Attorney for Appellants
    
J.J. Paul, III
Indianapolis, IN

Attorneys for Appellee

Steve Carter
Attorney General of Indiana

David L. Steiner
Deputy Attorney General
Indianapolis, IN

Scott A. Kreider
Deputy Attorney General
Indianapolis, IN




     IN THE INDIANA SUPREME COURT
ROBERT L. GROCE and SALVATORE DESANTIS,
Appellants (Petitioners below),

v.

STATE OF INDIANA, et al., Appellees (Respondents below).


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)    Supreme Court No.
)    49S02-0203-CR-202
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    APPEAL FROM THE MARION CIRCUIT COURT
    The Honorable William T. Lawrence, Judge
    Cause Nos. 49C01-0006-MI-1312
     49C01-0006-MI-1313


ON PETITION TO TRANSFER



October 29, 2002



SULLIVAN, Justice.



Salvatore Desantis and Robert Groce both committed multiple driving offenses and consequently received letters from the Bureau of Motor Vehicles (“BMV”) identifying them individually as habitual traffic violators (“HTV”). Contrary to their claims, we find that the BMV’s failure to refer to judicial review opportunities in the initial HTV suspension notice did not invalidate their suspensions. Rather, it was sufficient that judicial review opportun ities were outlined in a subsequent letter.     

Background



    Salvatore Desantis was convicted of various traffic offenses and his license was suspended on multiple occasions between July 13, 1988, and September 2, 1994. On October 7, 1994, the BMV mailed Desantis an Habitual Traffic Violator Notice of Suspension, informing him that his license would be suspended for a ten-year period, beginning November 17, 1994. The notice also provided the necessary form to request administrative review of the suspension. In this initial notice, there was no reference to the judicial review procedure.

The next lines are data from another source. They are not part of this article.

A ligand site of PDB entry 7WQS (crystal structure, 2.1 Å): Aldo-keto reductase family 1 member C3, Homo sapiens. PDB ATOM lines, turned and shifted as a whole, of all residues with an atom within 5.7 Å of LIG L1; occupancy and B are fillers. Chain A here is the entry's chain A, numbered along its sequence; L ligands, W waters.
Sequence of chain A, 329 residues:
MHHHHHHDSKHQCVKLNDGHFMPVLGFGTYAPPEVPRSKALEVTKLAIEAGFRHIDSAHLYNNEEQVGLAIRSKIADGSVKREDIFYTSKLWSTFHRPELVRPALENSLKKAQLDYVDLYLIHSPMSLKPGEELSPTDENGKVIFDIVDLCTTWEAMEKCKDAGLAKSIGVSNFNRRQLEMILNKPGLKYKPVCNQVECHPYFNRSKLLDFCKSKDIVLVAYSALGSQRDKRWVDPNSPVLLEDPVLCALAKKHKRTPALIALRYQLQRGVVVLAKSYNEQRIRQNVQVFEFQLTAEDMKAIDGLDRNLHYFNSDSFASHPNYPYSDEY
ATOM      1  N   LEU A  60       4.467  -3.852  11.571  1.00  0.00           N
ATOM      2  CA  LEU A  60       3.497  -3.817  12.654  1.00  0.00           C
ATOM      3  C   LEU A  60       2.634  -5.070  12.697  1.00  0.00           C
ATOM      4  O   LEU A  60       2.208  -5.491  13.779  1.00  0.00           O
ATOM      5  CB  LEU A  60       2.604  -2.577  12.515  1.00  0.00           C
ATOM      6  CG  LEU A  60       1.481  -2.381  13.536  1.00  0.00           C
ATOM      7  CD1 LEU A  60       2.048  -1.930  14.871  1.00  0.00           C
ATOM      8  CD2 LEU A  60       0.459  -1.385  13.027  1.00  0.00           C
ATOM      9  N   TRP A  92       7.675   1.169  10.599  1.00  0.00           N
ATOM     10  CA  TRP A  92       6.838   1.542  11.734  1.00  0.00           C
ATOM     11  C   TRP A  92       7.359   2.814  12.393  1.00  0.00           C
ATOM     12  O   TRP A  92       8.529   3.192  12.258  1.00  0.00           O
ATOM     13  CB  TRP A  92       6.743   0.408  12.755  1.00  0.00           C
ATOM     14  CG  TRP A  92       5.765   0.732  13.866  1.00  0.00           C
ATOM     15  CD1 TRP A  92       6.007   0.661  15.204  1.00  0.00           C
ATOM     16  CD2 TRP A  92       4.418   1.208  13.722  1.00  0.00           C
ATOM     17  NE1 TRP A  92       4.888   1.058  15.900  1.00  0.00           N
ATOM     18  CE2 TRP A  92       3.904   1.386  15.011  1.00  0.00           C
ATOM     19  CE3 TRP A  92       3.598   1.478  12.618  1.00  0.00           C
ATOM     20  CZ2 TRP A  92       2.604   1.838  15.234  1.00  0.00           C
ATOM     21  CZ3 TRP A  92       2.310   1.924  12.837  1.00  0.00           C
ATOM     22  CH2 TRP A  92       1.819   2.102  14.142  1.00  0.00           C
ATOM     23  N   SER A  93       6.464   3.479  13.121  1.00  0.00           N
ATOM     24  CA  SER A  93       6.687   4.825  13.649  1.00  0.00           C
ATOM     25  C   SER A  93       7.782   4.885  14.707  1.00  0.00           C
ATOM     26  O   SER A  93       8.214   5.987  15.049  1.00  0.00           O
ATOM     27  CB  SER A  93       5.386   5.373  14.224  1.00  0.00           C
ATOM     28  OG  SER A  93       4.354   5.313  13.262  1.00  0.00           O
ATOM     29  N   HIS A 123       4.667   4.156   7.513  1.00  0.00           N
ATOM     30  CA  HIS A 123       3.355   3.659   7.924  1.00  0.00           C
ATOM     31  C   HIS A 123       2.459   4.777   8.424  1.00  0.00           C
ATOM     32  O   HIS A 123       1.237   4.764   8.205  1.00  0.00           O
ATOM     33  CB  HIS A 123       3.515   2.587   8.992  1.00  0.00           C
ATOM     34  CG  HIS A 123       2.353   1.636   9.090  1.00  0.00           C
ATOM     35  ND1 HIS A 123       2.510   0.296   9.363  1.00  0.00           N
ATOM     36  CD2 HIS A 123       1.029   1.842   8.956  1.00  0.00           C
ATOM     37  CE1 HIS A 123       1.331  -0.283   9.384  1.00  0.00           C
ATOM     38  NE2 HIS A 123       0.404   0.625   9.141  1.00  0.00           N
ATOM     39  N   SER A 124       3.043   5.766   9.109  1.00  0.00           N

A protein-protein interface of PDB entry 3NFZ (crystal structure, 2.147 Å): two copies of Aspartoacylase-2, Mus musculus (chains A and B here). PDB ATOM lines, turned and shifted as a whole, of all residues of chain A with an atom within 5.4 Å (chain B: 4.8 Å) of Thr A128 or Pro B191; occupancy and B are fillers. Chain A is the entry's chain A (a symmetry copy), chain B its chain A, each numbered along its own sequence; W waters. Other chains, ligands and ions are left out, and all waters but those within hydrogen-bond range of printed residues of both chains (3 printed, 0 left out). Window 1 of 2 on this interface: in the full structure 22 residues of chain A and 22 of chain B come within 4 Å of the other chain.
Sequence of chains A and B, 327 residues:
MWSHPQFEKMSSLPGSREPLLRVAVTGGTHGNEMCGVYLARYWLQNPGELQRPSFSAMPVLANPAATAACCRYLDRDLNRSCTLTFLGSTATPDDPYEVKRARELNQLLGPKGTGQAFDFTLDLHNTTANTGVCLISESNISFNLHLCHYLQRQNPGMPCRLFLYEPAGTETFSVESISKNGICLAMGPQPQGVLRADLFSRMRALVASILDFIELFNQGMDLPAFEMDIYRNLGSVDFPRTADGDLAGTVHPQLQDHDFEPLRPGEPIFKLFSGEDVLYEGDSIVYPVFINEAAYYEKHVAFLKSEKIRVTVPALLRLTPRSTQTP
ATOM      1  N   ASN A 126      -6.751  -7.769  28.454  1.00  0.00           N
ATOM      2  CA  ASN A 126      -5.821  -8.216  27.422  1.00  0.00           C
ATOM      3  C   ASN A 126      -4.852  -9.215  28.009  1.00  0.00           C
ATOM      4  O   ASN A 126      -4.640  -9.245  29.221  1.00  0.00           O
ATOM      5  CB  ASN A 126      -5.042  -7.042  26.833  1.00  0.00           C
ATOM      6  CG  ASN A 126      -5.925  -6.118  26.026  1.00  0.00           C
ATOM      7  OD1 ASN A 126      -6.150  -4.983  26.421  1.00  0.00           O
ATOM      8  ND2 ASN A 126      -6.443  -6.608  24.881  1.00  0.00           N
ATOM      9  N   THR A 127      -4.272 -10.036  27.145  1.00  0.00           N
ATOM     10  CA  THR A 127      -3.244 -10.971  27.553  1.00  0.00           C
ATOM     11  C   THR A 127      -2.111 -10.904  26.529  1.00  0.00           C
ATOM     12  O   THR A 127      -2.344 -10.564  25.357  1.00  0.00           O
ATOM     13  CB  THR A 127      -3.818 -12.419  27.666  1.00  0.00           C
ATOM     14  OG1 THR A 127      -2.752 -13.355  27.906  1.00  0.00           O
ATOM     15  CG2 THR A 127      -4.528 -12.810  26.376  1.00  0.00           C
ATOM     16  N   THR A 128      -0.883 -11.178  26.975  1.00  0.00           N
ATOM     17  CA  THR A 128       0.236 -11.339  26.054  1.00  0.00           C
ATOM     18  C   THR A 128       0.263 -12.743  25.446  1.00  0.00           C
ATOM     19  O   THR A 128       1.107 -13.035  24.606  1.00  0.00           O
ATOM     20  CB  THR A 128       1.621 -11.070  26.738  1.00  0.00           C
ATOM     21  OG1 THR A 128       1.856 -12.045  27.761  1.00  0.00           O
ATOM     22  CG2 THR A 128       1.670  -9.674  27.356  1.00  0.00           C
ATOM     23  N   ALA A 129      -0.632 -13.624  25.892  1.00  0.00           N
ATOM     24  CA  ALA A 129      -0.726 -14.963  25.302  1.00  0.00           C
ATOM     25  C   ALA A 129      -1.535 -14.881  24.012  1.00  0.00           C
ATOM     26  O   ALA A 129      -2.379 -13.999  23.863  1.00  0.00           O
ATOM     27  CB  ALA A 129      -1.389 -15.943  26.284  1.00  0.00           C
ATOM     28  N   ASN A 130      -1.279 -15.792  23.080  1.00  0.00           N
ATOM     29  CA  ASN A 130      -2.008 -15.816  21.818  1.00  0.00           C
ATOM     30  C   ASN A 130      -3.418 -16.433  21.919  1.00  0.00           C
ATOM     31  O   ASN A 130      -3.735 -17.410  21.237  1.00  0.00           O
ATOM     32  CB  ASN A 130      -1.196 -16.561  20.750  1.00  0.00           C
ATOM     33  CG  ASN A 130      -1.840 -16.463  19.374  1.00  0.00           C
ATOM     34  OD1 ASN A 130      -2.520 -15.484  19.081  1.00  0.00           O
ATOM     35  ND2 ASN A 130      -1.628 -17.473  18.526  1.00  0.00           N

Likewise, Robert Groce was convicted of various traffic offenses and had his license suspended on multiple occasions between May 14, 1984, and April 29, 1992. Consequently, on June 2, 1992, the BMV mailed Groce an Habitual Traffic Violator Notice of Suspension, informing him that his license would be suspended for a ten-year period, beginning July 13, 1992. The notice also provided the necessary form for requesting administrative review. In Groce’s initial notice, there was no reference to the judicial review procedure.

    On November 30, 1995, the BMV sent both Desantis and Groce follow-up letters clarifying that they were entitled to seek judicial review of their suspensions and directed them to the proper statutory section for guidance regarding the judicial review procedure. The notices further stated that their HTV suspensions remained “in effect without change.”

    Both Desantis and Groce filed petitions for judicial review of their license suspe nsions on June 28, 2000, alleging that the HTV notices they received failed to comply with the due process requirements of Ind. Code § 9-30-10-5 by not informing them of their right to judicial review, and were void ab initio. On July 24, 2000, the trial court denied their petitions for judicial review. Desantis and Groce appealed to the Court of Appeals and the Court of Appeals reversed the trial court’s denial of judicial review, finding that a lack of advisement of judicial review opportunities in the suspension notices invalidated ab initio an HTV determination. Groce v. State ex rel. Newman, 757 N.E.2d 694, 697-99 (Ind. Ct. App. 2001). We granted transfer, 774 N.E.2d 511 (Ind. 2002) (table), and now affirm the judgment of the trial court.